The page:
Today, the Bus Pass application online form is working – it wasn’t, a couple of weeks ago. It wants a bill (of which I have plenty), proof of identity, and a selfie.

Bill – no problem. Proof of identity … well, I don’t drive, and my passport expired a couple of years ago, leaving me with Birth Certificate as the only recognised option. The file marked “Birth Certificates” turned out to contain Maurice’s one, Maurice’s mother’s one, Maurice’s son’s one, Maurice’s daughter’s one … but not mine! A couple of hours scrabbling round the house eventually turned it up in the briefcase of “important papers for banks and solicitors” used for the sale of my London flat and move to Worcester in 2011 !

Then to scan things. Scanner no worky … not from the laptop, not from the desktop. Scanner not found on WiFi network. Much swearing later, at the second attempt of tuning it off and back on, it reappeared on both machines. Scans successful!

But the real trauma was trying to find a blank wall, with sensible light, for an “I haven’t yet had a post-lockdown haircut but now have a beard” type selfie. I just know they’re going to reject it . I have a lazy eye which tends to drift – actually many of the muscles on that side of my face don’t quite play nicely. I fear I’ll fail on the “looking straight ahead” thing.

The cropped/resized version submitted, then the original:

passport size and style photo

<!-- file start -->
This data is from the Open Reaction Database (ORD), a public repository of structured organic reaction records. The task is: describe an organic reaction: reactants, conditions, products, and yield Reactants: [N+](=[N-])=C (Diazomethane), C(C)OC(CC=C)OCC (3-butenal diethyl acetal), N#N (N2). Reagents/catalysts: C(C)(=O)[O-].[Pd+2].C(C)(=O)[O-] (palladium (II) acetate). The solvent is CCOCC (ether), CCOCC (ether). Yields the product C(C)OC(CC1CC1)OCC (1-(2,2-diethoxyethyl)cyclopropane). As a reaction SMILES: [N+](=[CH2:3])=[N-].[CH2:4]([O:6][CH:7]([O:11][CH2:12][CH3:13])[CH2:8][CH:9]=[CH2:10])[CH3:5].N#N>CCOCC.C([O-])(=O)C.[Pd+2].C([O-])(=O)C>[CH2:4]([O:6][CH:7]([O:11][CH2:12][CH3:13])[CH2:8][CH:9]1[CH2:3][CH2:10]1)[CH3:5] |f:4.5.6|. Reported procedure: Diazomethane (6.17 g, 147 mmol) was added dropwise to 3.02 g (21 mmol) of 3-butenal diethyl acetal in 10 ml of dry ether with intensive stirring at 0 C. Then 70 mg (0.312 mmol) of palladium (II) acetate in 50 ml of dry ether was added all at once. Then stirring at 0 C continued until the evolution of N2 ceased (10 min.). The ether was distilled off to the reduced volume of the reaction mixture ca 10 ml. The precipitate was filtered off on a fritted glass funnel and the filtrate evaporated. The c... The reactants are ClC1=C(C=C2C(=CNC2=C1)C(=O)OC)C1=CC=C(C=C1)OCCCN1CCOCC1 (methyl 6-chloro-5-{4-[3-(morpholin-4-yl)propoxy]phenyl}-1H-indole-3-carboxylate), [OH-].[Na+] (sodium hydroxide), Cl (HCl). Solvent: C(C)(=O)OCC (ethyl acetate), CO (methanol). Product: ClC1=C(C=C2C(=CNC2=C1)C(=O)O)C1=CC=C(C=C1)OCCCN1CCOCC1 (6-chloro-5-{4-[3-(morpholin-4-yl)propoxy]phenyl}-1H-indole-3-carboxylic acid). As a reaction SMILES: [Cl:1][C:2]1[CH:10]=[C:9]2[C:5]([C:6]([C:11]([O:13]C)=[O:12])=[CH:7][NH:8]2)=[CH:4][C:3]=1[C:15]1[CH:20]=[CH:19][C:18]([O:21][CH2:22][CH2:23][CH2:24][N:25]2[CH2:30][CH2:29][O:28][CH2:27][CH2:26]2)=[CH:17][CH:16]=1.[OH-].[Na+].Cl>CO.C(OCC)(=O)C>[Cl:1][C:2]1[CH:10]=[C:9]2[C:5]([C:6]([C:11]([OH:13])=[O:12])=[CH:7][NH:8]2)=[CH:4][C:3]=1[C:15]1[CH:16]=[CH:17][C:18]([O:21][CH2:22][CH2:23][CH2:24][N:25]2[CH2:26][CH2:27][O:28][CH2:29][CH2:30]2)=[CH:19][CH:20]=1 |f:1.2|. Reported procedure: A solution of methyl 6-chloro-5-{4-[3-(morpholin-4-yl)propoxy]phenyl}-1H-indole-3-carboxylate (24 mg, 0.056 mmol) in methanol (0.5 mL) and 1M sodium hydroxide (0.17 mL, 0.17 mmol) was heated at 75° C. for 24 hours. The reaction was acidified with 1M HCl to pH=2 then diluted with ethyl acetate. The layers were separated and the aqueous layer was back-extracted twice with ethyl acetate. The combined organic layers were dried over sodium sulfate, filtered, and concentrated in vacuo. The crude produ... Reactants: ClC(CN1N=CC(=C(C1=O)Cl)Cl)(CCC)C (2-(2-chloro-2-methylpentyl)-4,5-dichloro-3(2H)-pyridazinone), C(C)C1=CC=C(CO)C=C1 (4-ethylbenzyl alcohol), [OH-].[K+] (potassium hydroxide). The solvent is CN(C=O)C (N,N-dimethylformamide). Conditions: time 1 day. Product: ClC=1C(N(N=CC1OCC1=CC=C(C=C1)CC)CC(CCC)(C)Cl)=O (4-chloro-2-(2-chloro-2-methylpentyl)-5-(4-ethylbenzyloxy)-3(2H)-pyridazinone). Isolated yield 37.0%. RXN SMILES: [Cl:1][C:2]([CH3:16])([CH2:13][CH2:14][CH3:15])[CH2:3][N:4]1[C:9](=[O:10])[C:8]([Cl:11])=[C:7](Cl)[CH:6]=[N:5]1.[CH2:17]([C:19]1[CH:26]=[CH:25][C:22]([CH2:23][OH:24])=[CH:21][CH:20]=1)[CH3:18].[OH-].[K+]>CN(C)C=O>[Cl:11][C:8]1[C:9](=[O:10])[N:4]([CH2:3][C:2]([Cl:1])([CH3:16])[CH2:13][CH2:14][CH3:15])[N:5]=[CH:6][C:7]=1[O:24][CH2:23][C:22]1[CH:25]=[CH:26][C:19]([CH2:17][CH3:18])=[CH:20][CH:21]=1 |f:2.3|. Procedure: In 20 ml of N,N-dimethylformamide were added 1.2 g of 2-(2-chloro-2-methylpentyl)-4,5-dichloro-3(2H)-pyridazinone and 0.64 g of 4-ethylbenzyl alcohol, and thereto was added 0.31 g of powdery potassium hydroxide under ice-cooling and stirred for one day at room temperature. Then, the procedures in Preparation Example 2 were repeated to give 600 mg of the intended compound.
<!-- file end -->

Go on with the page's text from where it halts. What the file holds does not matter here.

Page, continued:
original photo

patio clearing

Well, that’s the patio weeded – a combination of hand-weeding and heat gun. Geoff Hodge pointed out to me a couple of years ago that electric heat guns are a bit less environmentally unfriendly than gas guns, so that’s what I now use.

I’d been planning to do the path as well – the cracks in the concrete grow weeds rather rapidly. However, colonies of ground-nesting bees have taken up residence, as the dry and very friable soil under the concrete is ideal for them. They’re to be encouraged, so the path remains un-weeded.

weeded patio

’til May be out ?

Not exactly May blossom (it’s a sub-species: the Glastonbury Thorn), not quite fully out, and I’ve only “cast a clout” on a purely temporary basis this glorious sunny afternoon!

And just opened, in the warmth of the late-afternoon sunshine – the first apple blossom, on the Annie-Elisabeth, though the Worcester Pearmain isn’t far behind.